Jeff Soldau always wonders what excuse he’ll offer if he gets caught: How will he explain the few hundred dollars worth of recording equipment concealed in his pants?
So far, though, he’s managed to sneak it in. Concert security guards don’t like to frisk intimate areas, he says.
Once he’s in, Soldau finds his seat, waits for the lights to dim and eases out the tape player from his pants. He takes the end of the microphone cord that runs under his shirt and plugs it into the tape recorder.
When the band starts playing, he starts recording.
“It’s an art, not a science,” says Soldau, a bootleg taper and editor of Taper’s Quarterly.
Soldau collects bootlegged live music. He tracks bands from the legendary to the obscure through tiny bars and off-the-beaten-path college auditoriums. He sees himself as an archivist, documenting music history for posterity.
There are jazz tapers, rock tapers, bluegrass tapers--every kind of music is covered. Some tapers are knee-deep into bootlegging, churning through 50, 60, 70 blank tapes in a month and compiling thousands of recordings.
They build their collections by trading copies of the music among themselves--tape for tape. Money transactions are shunned, they say.
The Recording Industry Assn. of America argues that even if no money changes hands, the tapes themselves become a form of currency.
“They have almost like a money machine, where they can keep duping the tapes that they had captured without authorization and exchanging them for other tapes that were captured without authorization,” says David Leibowitz, RIAA executive vice president and general counsel.
And, the tapers are depriving the record companies of “opportunities for profit,” he says.
It’s doubtful you’ll find recordings of Bruce Springsteen performing “Jumpin’ Jack Flash,” U2 doing Neil Young’s “Southern Man” or Bob Dylan’s rendition of "(Sittin’ on) The Dock of the Bay” at your local record store. But they do exist.
Since 1988, Dylan has done about 350 live shows. Each one has a different “set list” and there are probably 50 songs he has performed at only one site. Of the 350 shows staged from Australia to Jerusalem, only a few are not circulating among tapers.
Jerry (not his real name) is a taper who lives in the Pacific Northwest. His circle of taping friends extends across the United States and abroad and includes a postal worker, lawyers, accountants, doctors, teachers and aerospace engineers, as well as people who work in the music industry.
Jerry has a few thousand tapes in his collection. Like other tapers, he turned to bootlegging after buying out the commercial product available from his favorite bands.
“I pretty much tape anything I go to see. It never occurred to me not to,” says Jerry, who has a heavy concentration of music by the Who, Elvis Costello and Eric Clapton.
“If there is a Who tape around, chances are I have it,” says the 37-year-old X-ray technician.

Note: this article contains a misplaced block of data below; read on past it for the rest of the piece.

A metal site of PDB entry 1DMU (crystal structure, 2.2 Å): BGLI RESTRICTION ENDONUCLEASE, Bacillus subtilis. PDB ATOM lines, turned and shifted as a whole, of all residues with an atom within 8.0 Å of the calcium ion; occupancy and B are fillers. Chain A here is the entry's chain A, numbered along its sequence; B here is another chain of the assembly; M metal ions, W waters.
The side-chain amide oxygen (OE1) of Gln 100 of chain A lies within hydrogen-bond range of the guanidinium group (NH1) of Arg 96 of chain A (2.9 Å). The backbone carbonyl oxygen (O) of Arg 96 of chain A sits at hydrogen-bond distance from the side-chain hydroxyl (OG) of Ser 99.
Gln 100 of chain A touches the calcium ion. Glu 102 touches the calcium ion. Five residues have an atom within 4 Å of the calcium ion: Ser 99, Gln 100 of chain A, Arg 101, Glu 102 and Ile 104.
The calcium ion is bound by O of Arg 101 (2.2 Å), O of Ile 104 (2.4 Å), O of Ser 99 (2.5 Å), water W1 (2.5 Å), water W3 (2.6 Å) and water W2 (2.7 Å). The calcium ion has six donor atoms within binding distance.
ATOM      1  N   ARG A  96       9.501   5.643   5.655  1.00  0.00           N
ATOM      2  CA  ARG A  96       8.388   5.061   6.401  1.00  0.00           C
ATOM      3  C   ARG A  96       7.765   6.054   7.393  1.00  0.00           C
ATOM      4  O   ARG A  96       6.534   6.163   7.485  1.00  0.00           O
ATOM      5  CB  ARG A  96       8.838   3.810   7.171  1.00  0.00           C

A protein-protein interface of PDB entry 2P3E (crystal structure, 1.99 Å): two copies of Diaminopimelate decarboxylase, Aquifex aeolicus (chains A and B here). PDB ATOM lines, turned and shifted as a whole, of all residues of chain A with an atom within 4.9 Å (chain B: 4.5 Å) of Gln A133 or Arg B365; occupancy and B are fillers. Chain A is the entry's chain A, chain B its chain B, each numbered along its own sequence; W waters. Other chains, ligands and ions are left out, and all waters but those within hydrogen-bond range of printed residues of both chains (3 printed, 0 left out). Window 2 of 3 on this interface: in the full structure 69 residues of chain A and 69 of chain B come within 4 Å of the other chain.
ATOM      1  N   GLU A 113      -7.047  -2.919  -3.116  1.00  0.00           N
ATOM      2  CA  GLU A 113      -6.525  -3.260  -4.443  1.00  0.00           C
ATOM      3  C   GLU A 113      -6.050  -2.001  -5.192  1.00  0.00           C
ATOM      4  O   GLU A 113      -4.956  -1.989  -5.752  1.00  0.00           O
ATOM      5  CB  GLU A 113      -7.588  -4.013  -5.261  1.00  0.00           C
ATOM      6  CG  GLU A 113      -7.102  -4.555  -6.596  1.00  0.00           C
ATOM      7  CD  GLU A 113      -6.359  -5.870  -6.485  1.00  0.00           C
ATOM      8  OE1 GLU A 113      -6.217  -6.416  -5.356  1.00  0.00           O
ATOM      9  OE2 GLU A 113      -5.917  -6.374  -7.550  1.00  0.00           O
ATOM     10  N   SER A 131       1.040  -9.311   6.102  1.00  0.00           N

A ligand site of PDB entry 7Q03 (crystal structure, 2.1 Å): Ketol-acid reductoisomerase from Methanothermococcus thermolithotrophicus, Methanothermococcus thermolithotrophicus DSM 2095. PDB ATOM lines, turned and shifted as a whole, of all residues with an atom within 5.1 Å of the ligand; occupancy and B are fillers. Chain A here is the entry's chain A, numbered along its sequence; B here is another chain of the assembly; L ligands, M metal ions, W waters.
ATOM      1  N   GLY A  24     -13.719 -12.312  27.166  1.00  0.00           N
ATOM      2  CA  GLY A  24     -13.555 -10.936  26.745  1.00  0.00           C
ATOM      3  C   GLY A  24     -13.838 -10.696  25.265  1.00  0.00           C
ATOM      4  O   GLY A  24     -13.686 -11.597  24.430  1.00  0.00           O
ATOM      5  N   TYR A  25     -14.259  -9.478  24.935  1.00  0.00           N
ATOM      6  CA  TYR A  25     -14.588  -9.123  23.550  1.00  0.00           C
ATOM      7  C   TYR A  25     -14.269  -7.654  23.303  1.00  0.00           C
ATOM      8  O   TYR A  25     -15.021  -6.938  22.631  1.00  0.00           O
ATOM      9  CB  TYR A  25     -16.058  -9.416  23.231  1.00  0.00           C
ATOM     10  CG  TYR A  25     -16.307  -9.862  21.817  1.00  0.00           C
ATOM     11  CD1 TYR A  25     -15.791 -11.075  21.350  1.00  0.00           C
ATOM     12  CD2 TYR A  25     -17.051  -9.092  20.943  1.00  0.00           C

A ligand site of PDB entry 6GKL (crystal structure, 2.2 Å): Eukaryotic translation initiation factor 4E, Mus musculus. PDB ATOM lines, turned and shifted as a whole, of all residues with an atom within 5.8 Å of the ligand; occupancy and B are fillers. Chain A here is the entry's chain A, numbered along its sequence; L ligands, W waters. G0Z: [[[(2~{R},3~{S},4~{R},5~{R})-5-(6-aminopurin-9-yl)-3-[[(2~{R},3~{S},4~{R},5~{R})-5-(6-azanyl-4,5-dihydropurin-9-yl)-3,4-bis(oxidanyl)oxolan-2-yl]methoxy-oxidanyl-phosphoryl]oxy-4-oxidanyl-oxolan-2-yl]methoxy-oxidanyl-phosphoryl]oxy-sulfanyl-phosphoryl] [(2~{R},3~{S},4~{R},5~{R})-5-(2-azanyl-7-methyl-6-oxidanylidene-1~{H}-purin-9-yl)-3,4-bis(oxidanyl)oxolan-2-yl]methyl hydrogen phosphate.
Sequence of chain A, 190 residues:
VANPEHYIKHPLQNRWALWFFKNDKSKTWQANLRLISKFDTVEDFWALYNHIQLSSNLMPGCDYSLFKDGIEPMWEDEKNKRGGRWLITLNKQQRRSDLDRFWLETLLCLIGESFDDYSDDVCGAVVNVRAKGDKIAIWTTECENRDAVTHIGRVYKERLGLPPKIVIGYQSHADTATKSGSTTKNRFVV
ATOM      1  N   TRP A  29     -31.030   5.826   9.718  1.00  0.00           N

Without access to unreleased music, record companies control what the public can and can’t hear, he says.
This credo is summed up in an editorial in the first issue of Taper’s Quarterly, an underground publication that provides advice and classified ads for tapers as well as reviews of bootlegged tapes:
“If we, as music fans, are only allowed access to the music recordings that the industry produces, then we can only consider the music from their (corporate) perspective.”
So tapers work around the industry to get nearer the source of the music.
Four months before U2’s 1991 “Achtung Baby” album was in the stores, tapers were listening to bootleg copies of the studio sessions.
Jerry has done his own sampling and says the outtakes from Springsteen’s “Born in the U.S.A.” are better than the album itself.
The studio tapes are usually leaked by someone close to the action--a studio engineer, a band assistant--who gives a copy to a friend. From there, word spreads fast.
There are an estimated 10,000 bootleg tapers worldwide--and their recordings have improved over the years. Their live tapes are no longer muffled and scratchy. With portable DAT--Digital Audio Tape--CD-quality dubs are possible.
Other hassles--the bulkiness of the equipment, the fear of getting caught--are also less worrisome than they used to be.
Portable Walkmans fit discreetly in the crotch of one’s pants and mini-microphones can be tacked onto the arms of one’s glasses. This frees up the taper to concentrate on the sound quality. The goal, they say, is to find the venue’s “sweet spot,” the place “where all the music comes together.” Not too close to the public address system, they say, but not too distant either.
Increasingly, tapers say, security guards at concerts are more concerned about alcohol, drugs and weapons than taping equipment. Even if caught, the penalties for tapers are usually mild--the tape may be confiscated or the equipment may be taken away until the end of the show.
Lawyers and prosecutors agree that the taping violates federal copyright laws and is a criminal act, but tapers contend the legal language is “fuzzy” and applies primarily to pirate bootleggers--those who duplicate already produced tapes and sell them.
“As long as someone is not making a lot of money off of them, they don’t care,” says Tim, a taper who lives in Southern California.
Ask musicians, music promoters and club owners about tapers, and the reaction ranges from disinterest to minor irritation.
“I think the effect is fairly minimal,” says REM’s manager Jefferson Holt.
At Grateful Dead and Metallica concerts, though, tapers have their own space, compliments of the band. And the Sex Pistols and Frank Zappa have gone so far as to use songs from previously bootlegged tapes for their own albums.
Bands should be appreciative, tapers argue. Long before Pearl Jam and REM and Springsteen began making hit records and selling out coliseums, they were, more than anything, bootleg bands.
Says Tim: Nirvana tapes were trading even before they struck a record deal.